But I don't think our theism hinges on a moral theory of God. In fact, the Christian message is not primarily a moral one. Ethics is but one component of Christian doctrine. We believe that it originates with God, but that it is the one component that is virtually universal in its revelation with or without the specifics of scripture to explain it. That is why all people share accountability for their actions in this world.

    The Christian ethic is that our moral choices should exceed the minimum requirements of basic human morality for no other motivation than love. Love is the standard for behavior according to Jesus. It is the only standard. To the extent to which Nonbelievers agree with this, we have something in common.

    "Don’t worry, faithful—you can count on steady morality from nonbelievers."

    I am happy to know that. I already suspected it.

    Tweet Week - first edition

    This covers about the middle of 8-13 till this morning, 8-22.

    It is a record of my tweets in Twitter if anyone is interested.

    If no one is interested, that is OK. I need to keep track!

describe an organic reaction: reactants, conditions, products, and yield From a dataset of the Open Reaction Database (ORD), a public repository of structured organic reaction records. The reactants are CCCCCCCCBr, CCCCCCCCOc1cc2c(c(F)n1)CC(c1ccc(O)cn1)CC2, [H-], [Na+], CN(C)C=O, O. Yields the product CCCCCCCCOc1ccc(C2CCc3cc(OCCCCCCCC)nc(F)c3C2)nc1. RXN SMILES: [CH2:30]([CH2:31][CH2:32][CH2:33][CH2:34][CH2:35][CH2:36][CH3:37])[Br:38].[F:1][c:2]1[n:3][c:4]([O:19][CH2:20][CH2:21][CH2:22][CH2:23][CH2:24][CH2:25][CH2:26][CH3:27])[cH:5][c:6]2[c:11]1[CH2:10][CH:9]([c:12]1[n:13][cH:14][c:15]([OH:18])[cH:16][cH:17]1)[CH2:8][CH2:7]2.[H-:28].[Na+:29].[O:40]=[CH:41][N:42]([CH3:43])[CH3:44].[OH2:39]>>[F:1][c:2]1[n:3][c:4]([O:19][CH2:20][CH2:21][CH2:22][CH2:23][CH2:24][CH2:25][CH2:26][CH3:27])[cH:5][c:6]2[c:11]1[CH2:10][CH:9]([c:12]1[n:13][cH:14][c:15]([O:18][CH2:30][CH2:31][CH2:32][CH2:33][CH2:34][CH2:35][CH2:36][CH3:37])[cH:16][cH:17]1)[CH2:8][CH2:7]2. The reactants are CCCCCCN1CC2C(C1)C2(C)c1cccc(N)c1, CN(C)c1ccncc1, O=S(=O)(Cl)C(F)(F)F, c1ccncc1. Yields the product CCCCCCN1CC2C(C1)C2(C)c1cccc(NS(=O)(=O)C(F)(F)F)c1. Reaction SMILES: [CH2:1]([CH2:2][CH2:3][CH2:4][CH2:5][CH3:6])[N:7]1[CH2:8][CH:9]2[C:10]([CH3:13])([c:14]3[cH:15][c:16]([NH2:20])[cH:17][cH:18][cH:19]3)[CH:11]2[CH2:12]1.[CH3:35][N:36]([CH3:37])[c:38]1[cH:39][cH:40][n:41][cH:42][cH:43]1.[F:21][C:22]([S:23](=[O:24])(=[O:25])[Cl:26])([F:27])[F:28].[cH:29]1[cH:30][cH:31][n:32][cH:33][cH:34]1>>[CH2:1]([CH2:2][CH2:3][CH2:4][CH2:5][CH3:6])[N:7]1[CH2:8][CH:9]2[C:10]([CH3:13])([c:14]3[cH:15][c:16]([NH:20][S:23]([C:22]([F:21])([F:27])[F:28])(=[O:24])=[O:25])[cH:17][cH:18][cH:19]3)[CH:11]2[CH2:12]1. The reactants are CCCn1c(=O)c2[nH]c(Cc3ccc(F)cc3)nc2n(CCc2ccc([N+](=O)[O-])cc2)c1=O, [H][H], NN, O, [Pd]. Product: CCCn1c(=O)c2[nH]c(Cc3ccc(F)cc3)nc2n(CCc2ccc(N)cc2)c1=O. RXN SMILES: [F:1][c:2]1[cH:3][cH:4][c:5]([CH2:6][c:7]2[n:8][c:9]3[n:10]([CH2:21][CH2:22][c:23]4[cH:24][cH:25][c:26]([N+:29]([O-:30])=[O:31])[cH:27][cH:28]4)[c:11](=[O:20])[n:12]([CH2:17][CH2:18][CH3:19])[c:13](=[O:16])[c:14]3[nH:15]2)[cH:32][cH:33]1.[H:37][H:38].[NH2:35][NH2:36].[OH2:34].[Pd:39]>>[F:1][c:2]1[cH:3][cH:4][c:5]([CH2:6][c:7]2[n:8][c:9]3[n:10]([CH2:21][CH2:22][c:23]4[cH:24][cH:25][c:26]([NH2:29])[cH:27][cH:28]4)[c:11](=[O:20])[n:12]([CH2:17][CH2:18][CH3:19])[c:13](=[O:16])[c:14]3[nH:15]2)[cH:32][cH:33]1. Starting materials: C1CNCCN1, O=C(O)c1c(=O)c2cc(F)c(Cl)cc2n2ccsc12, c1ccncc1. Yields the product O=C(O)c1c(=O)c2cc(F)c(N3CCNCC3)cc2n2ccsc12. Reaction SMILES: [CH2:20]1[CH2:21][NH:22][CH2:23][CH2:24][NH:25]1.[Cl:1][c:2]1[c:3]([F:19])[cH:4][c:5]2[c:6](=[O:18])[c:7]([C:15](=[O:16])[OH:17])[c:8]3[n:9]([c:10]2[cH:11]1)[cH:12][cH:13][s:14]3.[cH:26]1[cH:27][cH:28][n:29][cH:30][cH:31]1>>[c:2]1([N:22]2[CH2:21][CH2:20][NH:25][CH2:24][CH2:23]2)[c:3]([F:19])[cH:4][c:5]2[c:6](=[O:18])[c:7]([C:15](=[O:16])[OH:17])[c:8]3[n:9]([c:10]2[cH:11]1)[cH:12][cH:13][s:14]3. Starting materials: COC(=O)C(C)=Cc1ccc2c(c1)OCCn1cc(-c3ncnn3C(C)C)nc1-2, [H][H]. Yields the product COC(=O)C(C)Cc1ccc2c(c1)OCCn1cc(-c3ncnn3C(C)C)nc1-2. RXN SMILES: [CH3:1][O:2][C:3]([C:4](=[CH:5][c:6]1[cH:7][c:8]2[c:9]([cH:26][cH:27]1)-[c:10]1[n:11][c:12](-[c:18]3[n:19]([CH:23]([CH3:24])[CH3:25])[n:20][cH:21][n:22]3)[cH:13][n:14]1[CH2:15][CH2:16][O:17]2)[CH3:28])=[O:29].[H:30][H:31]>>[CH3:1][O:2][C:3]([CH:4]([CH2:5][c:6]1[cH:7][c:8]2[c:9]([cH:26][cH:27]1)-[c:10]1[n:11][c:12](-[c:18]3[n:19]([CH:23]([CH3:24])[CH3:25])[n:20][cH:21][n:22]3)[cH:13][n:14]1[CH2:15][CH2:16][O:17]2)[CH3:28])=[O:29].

How many of you use blogging as a way of keeping up with yourself? It can be a very useful tool for that. After all, it is short for Web Log.

    With a mid-level account on TypePad, you can have unlimited quantities of blogs and integrate them easily.

    To index your tweets, simply cut and paste.

    To read the rest of The Dream Factory, CLICK!

    What We May Be

    image from

    "We know what we are, but we know not what we may be
    ."  - Shakespeare.

    "Beloved, now are we the sons of God, and it doth not yet appear what we shall be: but we know that, when he shall appear, we shall be like him; for we shall see him as he is." - 1 John 3:2

    What are we?

    Those attempting to appear humble may say, "I'm nothing," "I'm a nobody," or even, "I am a miserable, unlovable sinner."

    Maybe we were some of those things.

    Maybe if we were to extract some of those qualities and assume that they define us, we would be partially accurate.

    John makes a startling statement for those who have embraced grace through Jesus. He says that we are, now, in this present moment, children of God.